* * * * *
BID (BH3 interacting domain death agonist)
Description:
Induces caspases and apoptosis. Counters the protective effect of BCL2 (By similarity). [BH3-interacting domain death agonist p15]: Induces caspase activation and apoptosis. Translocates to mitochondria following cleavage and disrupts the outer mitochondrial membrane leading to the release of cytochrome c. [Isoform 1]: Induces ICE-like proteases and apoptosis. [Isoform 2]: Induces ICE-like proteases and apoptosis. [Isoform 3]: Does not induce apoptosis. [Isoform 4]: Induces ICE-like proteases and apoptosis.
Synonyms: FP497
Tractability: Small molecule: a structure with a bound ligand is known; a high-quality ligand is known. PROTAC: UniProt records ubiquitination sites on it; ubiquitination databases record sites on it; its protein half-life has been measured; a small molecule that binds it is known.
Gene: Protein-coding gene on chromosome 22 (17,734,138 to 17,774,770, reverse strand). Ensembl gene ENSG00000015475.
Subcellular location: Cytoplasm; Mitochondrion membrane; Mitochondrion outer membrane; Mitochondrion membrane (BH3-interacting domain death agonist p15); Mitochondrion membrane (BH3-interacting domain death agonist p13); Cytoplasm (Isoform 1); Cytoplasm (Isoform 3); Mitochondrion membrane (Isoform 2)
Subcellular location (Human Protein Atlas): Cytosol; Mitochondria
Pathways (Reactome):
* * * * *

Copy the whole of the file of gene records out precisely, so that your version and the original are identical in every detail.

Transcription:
BID (BH3 interacting domain death agonist)
Description:
Induces caspases and apoptosis. Counters the protective effect of BCL2 (By similarity). [BH3-interacting domain death agonist p15]: Induces caspase activation and apoptosis. Translocates to mitochondria following cleavage and disrupts the outer mitochondrial membrane leading to the release of cytochrome c. [Isoform 1]: Induces ICE-like proteases and apoptosis. [Isoform 2]: Induces ICE-like proteases and apoptosis. [Isoform 3]: Does not induce apoptosis. [Isoform 4]: Induces ICE-like proteases and apoptosis.
Synonyms: FP497
Tractability: Small molecule: a structure with a bound ligand is known; a high-quality ligand is known. PROTAC: UniProt records ubiquitination sites on it; ubiquitination databases record sites on it; its protein half-life has been measured; a small molecule that binds it is known.
Gene: Protein-coding gene on chromosome 22 (17,734,138 to 17,774,770, reverse strand). Ensembl gene ENSG00000015475.
Subcellular location: Cytoplasm; Mitochondrion membrane; Mitochondrion outer membrane; Mitochondrion membrane (BH3-interacting domain death agonist p15); Mitochondrion membrane (BH3-interacting domain death agonist p13); Cytoplasm (Isoform 1); Cytoplasm (Isoform 3); Mitochondrion membrane (Isoform 2)
Subcellular location (Human Protein Atlas): Cytosol; Mitochondria
Pathways (Reactome):